You get back from work, crash out on the sofa and pick a track from your favourite playlist. Without moving from that spot you start heating up the oven to cook dinner before beginning a conversation with your friend who lives on the other side of town. You do all this without ever saying a word or pressing a single button. How did anyone get anything done before brain interfaces?
The idea that we could run our lives from inside our heads is, obviously, a fantasy, but there are those who are attempting to make it a reality. In 2017, SpaceX and Tesla billionaire Elon Musk announced a new venture, Neuralink. Its aim: to build a high-bandwidth, implantable brain-computer interface that will put us permanently online and allow us to communicate wirelessly with anything that has a computer chip. The device could, theoretically, allow us to have thought conversations with our friends, share memories as if they were smartphone videos and ‘know’ anything we wanted by simply calling it down from the cloud.
Meanwhile, earlier this year, the US Defense Advanced Research Projects Agency (DARPA), announced plans to develop next-gen brain-computer interfaces, with the aim of enhancing the abilities of military personnel. A recently released document suggested a possible experiment for testing these devices: “a human subject controlling multiple drones in a virtual reality setup, while receiving sensory feedback to portray the status of each drone.” In other words, we might one day see soldiers controlling drones with their minds.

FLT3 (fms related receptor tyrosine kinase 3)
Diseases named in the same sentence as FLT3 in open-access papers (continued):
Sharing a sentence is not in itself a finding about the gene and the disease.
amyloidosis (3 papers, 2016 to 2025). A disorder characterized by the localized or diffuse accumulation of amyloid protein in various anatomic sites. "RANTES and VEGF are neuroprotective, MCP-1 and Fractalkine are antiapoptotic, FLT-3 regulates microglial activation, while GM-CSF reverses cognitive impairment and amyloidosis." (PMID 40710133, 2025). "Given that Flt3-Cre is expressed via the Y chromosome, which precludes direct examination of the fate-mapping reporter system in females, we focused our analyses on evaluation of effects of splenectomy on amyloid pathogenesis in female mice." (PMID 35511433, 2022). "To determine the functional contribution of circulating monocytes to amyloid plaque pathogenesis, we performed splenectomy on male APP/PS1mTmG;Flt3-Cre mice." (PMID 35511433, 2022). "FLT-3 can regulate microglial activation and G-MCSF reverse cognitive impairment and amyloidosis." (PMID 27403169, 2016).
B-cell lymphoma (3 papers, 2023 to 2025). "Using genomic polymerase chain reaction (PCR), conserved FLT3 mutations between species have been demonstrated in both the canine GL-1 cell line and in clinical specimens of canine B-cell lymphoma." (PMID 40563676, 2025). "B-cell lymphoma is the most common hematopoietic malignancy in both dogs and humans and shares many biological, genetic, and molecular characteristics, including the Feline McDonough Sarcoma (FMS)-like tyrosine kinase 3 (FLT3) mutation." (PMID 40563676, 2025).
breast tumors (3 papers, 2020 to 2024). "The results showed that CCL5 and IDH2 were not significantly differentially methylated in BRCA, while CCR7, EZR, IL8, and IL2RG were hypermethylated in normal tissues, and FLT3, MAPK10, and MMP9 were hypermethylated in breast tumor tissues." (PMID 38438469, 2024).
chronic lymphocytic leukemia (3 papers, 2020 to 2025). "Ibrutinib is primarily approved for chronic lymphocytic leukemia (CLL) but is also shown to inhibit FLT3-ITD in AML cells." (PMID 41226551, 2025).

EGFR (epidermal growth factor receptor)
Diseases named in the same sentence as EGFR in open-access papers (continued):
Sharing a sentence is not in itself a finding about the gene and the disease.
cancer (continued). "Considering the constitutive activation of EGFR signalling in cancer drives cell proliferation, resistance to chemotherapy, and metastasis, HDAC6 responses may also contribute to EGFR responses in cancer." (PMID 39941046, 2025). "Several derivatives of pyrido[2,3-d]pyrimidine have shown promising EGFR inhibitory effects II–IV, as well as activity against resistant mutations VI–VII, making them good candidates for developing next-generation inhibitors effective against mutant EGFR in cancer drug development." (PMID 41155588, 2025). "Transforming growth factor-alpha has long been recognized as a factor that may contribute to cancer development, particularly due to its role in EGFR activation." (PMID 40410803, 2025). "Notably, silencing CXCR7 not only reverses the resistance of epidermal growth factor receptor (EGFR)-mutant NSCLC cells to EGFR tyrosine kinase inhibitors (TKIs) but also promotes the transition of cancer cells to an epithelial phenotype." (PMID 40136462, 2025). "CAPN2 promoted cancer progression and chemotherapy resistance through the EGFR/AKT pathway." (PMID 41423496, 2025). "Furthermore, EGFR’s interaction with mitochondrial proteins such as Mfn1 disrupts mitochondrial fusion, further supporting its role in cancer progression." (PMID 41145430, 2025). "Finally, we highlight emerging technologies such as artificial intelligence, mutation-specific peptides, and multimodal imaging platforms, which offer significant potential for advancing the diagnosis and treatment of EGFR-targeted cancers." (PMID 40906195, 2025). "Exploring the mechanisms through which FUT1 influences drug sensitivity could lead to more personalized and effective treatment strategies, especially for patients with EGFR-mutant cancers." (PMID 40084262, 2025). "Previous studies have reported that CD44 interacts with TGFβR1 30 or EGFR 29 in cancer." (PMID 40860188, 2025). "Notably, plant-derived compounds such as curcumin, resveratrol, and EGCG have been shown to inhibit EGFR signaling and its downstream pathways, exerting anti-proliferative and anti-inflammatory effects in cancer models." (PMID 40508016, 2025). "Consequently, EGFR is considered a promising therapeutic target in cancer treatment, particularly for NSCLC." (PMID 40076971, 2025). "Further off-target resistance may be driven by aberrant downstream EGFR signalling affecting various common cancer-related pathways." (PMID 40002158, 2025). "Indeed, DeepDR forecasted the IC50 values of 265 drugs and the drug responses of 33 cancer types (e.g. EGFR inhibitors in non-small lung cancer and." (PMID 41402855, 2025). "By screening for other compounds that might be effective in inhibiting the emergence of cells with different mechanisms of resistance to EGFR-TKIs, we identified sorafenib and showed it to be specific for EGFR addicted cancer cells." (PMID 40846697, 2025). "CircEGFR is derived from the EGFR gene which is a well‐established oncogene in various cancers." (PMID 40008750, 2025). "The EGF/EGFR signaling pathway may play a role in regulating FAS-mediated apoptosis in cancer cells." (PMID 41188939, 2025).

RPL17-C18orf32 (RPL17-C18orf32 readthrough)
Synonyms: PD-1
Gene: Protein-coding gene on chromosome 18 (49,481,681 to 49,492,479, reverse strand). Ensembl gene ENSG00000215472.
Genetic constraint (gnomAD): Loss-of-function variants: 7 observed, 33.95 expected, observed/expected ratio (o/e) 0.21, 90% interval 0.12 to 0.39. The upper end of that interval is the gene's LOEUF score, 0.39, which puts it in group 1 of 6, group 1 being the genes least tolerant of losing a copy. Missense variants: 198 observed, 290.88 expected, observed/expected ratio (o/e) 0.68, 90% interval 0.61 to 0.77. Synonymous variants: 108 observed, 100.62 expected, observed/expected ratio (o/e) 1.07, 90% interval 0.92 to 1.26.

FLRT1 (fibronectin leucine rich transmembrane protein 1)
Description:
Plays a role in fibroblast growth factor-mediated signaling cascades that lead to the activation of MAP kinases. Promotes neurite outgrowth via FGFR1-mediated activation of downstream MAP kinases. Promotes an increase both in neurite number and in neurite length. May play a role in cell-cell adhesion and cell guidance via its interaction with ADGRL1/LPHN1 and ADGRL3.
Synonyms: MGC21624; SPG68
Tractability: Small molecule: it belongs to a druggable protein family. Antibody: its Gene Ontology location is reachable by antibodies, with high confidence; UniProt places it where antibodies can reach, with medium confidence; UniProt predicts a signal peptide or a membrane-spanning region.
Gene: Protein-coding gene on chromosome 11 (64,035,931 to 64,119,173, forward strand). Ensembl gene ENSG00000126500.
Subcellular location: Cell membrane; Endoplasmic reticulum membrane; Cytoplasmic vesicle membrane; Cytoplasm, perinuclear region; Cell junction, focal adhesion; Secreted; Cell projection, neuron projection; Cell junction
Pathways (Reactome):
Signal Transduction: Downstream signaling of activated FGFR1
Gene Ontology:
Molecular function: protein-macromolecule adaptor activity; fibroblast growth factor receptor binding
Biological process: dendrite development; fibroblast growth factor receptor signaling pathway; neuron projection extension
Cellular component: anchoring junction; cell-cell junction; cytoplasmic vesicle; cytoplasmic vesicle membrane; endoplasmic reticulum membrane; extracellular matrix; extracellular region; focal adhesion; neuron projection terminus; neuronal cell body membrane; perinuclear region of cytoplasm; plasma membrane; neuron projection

It sounds impressive, but is it possible? Primitive versions of brain-machine interfaces have already been used to help paralysed people move prosthetic limbs, but could we really see this technology making the leap to everyday use?
A brain-computer interface is a device that’s able to read the electrical impulses coming from the brain’s nerve cells (neurons) using electrodes and ideally also write to the brain, delivering information to the user by stimulating groups of neurons. Neuralink’s ultimate goal is to build an interface that interacts directly with each of the 86 billion neurons in our brains, and the company is apparently in the process of putting together a crack science team for its project. The finer details of exactly how Neuralink plans to do this remain under wraps, however.
“I’m still looking for more information on this,” says Dr Davide Valeriani, who studies brain-computer interfaces at the University of Essex. “Musk has announced these initiatives and then for a while hasn’t said anything else.”
Valeriani works with the kind of brain-computer interfaces that you might be more familiar with – electroencephalography (EEG) caps, those ugly skullcaps with all the sensors and wires attached to them. “You can imagine this as a system you can put in a backpack, with electrodes integrated into something we wear already, a hat or hairnet or whatever,” says Valeriani. All it takes to get this system working for a particular user is half an hour or so of training, not for the human but for…
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